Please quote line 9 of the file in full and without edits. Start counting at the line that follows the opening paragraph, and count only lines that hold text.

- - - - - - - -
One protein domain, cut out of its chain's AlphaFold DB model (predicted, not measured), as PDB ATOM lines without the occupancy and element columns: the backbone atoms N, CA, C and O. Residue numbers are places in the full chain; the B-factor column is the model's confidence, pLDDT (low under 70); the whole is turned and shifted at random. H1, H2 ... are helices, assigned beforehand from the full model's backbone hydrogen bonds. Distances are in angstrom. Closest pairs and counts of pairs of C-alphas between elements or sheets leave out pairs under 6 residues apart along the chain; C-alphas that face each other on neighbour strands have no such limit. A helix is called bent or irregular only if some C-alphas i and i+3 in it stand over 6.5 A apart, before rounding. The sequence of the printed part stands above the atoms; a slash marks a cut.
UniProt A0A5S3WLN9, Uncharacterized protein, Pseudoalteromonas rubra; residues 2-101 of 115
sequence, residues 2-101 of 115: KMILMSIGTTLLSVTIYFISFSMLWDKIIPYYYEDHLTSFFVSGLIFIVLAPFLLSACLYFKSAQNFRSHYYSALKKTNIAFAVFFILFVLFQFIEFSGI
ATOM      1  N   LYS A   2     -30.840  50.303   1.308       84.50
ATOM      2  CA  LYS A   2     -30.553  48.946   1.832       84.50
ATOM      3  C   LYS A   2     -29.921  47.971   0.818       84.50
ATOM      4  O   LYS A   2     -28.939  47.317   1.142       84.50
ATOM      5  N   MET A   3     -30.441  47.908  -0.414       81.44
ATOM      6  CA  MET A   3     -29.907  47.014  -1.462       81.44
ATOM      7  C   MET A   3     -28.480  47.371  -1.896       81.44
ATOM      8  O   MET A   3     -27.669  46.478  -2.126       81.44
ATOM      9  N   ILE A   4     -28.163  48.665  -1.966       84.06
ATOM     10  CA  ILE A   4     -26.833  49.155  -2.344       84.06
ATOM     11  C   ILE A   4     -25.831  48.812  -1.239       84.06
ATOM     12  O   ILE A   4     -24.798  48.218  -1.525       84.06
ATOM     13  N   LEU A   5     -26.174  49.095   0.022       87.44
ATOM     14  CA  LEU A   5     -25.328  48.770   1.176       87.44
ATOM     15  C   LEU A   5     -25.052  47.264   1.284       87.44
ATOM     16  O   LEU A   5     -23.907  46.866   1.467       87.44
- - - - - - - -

ATOM      7  C   MET A   3     -28.480  47.371  -1.896       81.44